Kenya’s import cover has fallen to the lowest levels in six-and-a-half years after the National Treasury cancelled more than a $1 billion sovereign bond, shrinking the country’s stock of dollar reserves.
The Central Bank of Kenya last Thursday held foreign currencies amounting to $7.74 billion (Sh919.90 billion) which can cover the country’s import needs for 4.46 months, the lowest backup since 4.44 months of cover on January 28, 2016.
The foreign exchange reserves are largely tapped for government payments like servicing external debts and essential government imports such as medicines.
The reserves, the bulk of which are in US dollars, also serve as backup funds in an unlikely emergency situation such as a depreciation of the shilling, thus giving confidence to investors.
“It is true we did not get $1.1 billion that the National Treasury had planned to borrow last fiscal year [ended June]. This is something that was obviously exogenous to us,” CBK Governor Patrick Njoroge told a press conference last Thursday.
“But we had expected that [Eurobond funds] to come as part of our reserves. I am sure there would be a sort of substitution of some kind, and so that’s not an issue.”
Kenya abandoned plans to borrow at least $1 billion (Sh118.85 billion) from international capital markets — Eurobond — in the recently ended fiscal year after interest demanded by investors doubled to about 12 percent from 6.3 percent Kenya paid a year earlier for a similar amount.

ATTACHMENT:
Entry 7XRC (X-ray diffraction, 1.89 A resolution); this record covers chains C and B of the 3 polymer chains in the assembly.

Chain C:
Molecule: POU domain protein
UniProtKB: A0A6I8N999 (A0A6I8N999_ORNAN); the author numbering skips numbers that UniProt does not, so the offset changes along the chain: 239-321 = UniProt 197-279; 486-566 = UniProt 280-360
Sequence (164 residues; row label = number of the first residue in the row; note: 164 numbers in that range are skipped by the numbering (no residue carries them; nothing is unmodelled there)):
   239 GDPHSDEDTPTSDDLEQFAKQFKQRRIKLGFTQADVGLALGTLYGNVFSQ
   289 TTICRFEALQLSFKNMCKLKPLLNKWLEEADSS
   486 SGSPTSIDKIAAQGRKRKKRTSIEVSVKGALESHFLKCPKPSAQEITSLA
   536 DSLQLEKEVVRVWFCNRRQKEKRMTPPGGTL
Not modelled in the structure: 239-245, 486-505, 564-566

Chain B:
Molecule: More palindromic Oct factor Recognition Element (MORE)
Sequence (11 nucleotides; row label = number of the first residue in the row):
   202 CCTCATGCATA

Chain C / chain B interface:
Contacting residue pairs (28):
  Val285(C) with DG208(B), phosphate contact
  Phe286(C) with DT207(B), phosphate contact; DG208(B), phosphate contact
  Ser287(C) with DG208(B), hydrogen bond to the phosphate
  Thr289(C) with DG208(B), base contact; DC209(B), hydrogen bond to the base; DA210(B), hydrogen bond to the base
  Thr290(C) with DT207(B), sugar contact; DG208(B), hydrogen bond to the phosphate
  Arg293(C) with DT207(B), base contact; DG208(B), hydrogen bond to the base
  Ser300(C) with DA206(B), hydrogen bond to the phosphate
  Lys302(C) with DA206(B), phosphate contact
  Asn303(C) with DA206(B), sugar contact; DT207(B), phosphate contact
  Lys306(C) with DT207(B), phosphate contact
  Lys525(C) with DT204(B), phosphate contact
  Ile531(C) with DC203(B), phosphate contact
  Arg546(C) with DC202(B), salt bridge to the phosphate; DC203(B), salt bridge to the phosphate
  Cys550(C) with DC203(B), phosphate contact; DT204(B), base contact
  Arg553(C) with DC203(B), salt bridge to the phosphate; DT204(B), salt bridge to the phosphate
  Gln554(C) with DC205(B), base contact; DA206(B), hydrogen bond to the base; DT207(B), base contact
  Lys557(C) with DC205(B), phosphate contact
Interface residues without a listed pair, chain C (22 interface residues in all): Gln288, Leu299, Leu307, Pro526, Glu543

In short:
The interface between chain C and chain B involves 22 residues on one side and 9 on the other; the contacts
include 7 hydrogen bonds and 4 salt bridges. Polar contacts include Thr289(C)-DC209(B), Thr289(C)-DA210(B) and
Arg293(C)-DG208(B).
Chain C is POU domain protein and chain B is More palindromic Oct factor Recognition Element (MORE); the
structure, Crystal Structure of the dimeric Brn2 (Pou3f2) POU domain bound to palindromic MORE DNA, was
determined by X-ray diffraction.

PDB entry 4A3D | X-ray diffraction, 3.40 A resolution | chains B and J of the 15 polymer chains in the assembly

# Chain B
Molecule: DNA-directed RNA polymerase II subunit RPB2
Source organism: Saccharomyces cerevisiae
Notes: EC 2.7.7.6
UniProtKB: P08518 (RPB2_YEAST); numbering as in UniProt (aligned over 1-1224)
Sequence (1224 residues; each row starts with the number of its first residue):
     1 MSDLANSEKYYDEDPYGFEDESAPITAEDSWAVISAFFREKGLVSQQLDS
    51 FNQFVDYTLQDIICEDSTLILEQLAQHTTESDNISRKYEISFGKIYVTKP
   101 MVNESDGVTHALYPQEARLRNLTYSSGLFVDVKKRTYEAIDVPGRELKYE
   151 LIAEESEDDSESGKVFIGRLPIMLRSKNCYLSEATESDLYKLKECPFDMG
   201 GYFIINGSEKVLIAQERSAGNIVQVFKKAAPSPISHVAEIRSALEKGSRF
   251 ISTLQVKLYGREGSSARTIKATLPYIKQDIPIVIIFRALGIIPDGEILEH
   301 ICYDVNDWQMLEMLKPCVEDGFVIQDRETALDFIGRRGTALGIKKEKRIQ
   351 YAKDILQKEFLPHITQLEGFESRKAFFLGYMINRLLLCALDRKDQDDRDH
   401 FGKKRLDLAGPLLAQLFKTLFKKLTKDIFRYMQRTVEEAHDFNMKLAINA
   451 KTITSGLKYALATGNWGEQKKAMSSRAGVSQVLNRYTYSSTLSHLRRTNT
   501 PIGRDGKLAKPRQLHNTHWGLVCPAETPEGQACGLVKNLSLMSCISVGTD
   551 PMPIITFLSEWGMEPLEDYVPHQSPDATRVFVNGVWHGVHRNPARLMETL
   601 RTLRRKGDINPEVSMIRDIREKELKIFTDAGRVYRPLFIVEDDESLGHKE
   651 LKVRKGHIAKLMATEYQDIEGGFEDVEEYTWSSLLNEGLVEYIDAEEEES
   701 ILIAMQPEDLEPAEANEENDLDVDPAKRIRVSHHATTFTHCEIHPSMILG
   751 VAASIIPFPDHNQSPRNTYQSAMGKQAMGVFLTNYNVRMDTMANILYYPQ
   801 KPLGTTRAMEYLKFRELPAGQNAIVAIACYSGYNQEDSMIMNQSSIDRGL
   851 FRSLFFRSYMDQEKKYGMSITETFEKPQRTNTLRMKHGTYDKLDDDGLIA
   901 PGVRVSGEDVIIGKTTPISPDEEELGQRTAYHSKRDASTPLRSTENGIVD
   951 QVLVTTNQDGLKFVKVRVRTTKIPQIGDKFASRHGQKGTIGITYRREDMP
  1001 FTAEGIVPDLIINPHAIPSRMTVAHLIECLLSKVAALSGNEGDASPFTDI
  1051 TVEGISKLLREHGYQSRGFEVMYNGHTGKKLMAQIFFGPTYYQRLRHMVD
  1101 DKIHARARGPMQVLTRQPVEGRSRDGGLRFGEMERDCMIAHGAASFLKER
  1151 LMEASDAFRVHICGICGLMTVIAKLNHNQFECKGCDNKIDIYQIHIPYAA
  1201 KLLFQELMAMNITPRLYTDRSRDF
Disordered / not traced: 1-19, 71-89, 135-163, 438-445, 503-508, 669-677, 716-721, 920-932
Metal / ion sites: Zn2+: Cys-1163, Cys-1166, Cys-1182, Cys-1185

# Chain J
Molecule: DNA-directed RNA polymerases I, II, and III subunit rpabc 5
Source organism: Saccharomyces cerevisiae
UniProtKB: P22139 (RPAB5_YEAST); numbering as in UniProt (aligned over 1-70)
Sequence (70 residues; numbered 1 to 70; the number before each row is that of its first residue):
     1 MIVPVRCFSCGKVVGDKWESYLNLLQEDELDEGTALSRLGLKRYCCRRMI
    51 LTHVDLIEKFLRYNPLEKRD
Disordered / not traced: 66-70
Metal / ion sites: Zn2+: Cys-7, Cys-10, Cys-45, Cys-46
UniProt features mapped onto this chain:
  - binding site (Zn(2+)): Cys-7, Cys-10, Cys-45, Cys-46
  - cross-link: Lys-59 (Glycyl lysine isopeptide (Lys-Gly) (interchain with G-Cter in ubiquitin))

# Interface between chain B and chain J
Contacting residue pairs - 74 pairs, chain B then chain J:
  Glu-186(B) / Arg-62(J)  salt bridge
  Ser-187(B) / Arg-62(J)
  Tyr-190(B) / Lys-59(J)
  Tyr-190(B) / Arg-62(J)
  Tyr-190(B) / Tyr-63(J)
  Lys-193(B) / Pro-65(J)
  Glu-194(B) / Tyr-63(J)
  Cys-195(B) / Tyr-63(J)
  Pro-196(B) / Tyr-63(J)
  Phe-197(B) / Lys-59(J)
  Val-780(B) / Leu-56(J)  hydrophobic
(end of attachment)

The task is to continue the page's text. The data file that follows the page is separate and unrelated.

The import cover is, however, still within the target level of four months, but has fallen below the desired 4.5 months cushion recommended by the seven-nation East African Community bloc.
“We are planning when to have a buildup [of reserves because]… we have timelines for all those things stretching out to one year. During that period, we expect reserves to be adequate,” Dr Njoroge said.
“Generally, our (target) number is four months of import cover. When it will be below four months then we will be more concerned. But the 4.5 months of import cover is not a trigger. In the context of EAC, they talk about expectations which are not the same as a target that you have to hit.”
The last Thursday’s $7.740 billion (Sh919.90 billion) reserves were slightly improved from $7.727 billion (Sh918.35 billion) a week earlier, the lowest levels since $7,474 billion (Sh888.28 billion) on June 17, 2021, just before the $1 billion Eurobond was tapped.
Foreign debt such as Eurobond is one of the sources of foreign currency reserves for Kenya. In the financial year ended June, the Treasury missed the target for foreign loans and grants by 43.11 percent. This is after tapping Sh239.61 billion against a goal of Sh421.19 billion.
“In our funding for this financial year, we factored in borrowing from the international market, the Eurobond. But we realised as a result of challenges in Russia and Ukraine the cost of borrowing has gone really high,” Treasury Secretary Ukur Yatani said in June.
“Last year we borrowed at six percent, right now it stands over 12 percent and this is no longer feasible. That is why we are still exploring options to look at a number of banks that can advance us the money at a cheaper rate, a figure more or less than a figure of last year, an average of six percent.”